At the Case Western Reserve University, virtual reality simulation tools are making dentists hone their art in a most innovative manner and if M. Cenk Cavusoglu has his way, then this method can also train brain and heart surgeons to perform delicate surgeries in a risk-free manner.
"Simulation is a popular training tool because it reduces the learning time and allows students to learn independently," said Cavusoglu, an assistant professor of electrical engineering and computer science at the Case School of Engineering. He was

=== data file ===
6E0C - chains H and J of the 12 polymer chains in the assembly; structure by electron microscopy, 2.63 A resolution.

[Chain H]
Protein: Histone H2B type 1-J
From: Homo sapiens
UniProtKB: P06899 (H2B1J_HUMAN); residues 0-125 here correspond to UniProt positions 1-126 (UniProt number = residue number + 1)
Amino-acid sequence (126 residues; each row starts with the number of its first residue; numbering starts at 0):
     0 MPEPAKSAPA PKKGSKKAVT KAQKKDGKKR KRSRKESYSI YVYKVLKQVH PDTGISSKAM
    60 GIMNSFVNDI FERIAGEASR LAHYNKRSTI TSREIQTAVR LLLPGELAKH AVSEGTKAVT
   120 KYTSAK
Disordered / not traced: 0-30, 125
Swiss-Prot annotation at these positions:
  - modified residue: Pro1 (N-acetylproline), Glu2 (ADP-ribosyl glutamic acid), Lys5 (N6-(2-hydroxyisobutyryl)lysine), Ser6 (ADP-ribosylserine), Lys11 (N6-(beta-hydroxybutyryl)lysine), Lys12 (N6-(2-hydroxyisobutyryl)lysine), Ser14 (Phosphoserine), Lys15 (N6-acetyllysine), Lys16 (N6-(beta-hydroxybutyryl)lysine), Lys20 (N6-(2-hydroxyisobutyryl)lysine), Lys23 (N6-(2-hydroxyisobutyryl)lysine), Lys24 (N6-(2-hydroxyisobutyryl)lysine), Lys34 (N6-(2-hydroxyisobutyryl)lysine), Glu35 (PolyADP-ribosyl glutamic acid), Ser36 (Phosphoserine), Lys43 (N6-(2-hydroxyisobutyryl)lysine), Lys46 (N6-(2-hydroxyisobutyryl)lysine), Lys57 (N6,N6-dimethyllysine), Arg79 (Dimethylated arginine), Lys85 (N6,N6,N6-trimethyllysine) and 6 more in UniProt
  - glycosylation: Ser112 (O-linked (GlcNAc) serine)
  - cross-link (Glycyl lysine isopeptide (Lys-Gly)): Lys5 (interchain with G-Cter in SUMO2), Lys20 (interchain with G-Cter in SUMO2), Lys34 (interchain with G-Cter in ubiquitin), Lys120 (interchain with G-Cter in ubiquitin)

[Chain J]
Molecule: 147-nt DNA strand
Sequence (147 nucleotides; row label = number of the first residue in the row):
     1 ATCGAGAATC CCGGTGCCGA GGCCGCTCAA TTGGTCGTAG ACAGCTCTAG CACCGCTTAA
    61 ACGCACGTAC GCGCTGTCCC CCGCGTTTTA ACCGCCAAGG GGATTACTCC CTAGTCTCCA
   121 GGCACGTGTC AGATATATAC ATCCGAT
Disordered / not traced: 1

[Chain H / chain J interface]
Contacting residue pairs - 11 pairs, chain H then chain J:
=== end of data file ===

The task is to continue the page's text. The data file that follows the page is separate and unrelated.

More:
at the University of California at Berkeley before joining Case and had taken part in projects that developed sophisticated laparoscopic and endoscopic tools in the Robotics and Intelligent Machine Lab. "Laparoscopy requires a different skill set than open surgery," Cavusoglu said. "Surgeons typically view patients from the outside in. When a laparoscopic camera is inserted, they see patients from the inside out. Hand/eye coordination is difficult to master. Practice on a simulator would allow surgeons to perfect their technique with no risk to patients." He is currently working on a prototype robot, that can allow doctors to perform open-heart surgeries on "live" hearts rather than dead ones. This robot could potentially eliminate the need for heart-lung machines. "Traditional coronary artery bypass graft (CABG) surgery has undesirable side effects that range from cognitive loss to increased hospital stays that are believed to be related to artificial heart pumps," Cavusoglu said. "In this project, we believe that if the heart were able to beat freely during surgery, these pumps would not be needed and it is possible that these side effects might be lessened."